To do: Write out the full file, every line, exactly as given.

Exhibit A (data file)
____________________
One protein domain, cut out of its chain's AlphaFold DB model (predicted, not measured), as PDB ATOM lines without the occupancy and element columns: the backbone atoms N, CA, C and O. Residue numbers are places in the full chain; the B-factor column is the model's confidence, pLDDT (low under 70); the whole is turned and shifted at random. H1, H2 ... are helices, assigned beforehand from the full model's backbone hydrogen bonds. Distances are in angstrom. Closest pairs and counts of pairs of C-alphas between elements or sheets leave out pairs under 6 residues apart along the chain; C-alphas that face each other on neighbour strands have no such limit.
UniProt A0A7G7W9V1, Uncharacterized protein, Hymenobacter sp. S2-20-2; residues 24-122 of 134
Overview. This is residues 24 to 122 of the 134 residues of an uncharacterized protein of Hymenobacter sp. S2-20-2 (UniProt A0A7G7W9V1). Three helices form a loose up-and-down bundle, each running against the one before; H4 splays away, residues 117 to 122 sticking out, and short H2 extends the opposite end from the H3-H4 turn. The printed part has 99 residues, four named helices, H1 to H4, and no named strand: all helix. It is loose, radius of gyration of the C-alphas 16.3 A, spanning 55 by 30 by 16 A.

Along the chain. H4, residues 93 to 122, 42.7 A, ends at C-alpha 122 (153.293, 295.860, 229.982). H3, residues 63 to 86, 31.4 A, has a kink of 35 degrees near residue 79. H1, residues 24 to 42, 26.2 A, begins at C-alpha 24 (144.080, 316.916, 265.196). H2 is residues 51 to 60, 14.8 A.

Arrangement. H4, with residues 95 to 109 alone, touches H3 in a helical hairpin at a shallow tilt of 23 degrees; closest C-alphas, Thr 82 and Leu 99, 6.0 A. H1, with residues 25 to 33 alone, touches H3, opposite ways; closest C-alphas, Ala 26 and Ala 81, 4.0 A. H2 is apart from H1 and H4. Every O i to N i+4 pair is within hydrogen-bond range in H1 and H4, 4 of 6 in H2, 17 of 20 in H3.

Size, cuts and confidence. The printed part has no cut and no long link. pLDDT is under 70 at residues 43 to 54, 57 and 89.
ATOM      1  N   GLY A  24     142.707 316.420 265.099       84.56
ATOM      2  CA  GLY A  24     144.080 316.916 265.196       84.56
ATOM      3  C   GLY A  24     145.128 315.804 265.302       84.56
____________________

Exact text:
One protein domain, cut out of its chain's AlphaFold DB model (predicted, not measured), as PDB ATOM lines without the occupancy and element columns: the backbone atoms N, CA, C and O. Residue numbers are places in the full chain; the B-factor column is the model's confidence, pLDDT (low under 70); the whole is turned and shifted at random. H1, H2 ... are helices, assigned beforehand from the full model's backbone hydrogen bonds. Distances are in angstrom. Closest pairs and counts of pairs of C-alphas between elements or sheets leave out pairs under 6 residues apart along the chain; C-alphas that face each other on neighbour strands have no such limit.
UniProt A0A7G7W9V1, Uncharacterized protein, Hymenobacter sp. S2-20-2; residues 24-122 of 134
Overview. This is residues 24 to 122 of the 134 residues of an uncharacterized protein of Hymenobacter sp. S2-20-2 (UniProt A0A7G7W9V1). Three helices form a loose up-and-down bundle, each running against the one before; H4 splays away, residues 117 to 122 sticking out, and short H2 extends the opposite end from the H3-H4 turn. The printed part has 99 residues, four named helices, H1 to H4, and no named strand: all helix. It is loose, radius of gyration of the C-alphas 16.3 A, spanning 55 by 30 by 16 A.

Along the chain. H4, residues 93 to 122, 42.7 A, ends at C-alpha 122 (153.293, 295.860, 229.982). H3, residues 63 to 86, 31.4 A, has a kink of 35 degrees near residue 79. H1, residues 24 to 42, 26.2 A, begins at C-alpha 24 (144.080, 316.916, 265.196). H2 is residues 51 to 60, 14.8 A.

Arrangement. H4, with residues 95 to 109 alone, touches H3 in a helical hairpin at a shallow tilt of 23 degrees; closest C-alphas, Thr 82 and Leu 99, 6.0 A. H1, with residues 25 to 33 alone, touches H3, opposite ways; closest C-alphas, Ala 26 and Ala 81, 4.0 A. H2 is apart from H1 and H4. Every O i to N i+4 pair is within hydrogen-bond range in H1 and H4, 4 of 6 in H2, 17 of 20 in H3.

Size, cuts and confidence. The printed part has no cut and no long link. pLDDT is under 70 at residues 43 to 54, 57 and 89.
ATOM      1  N   GLY A  24     142.707 316.420 265.099       84.56
ATOM      2  CA  GLY A  24     144.080 316.916 265.196       84.56
ATOM      3  C   GLY A  24     145.128 315.804 265.302       84.56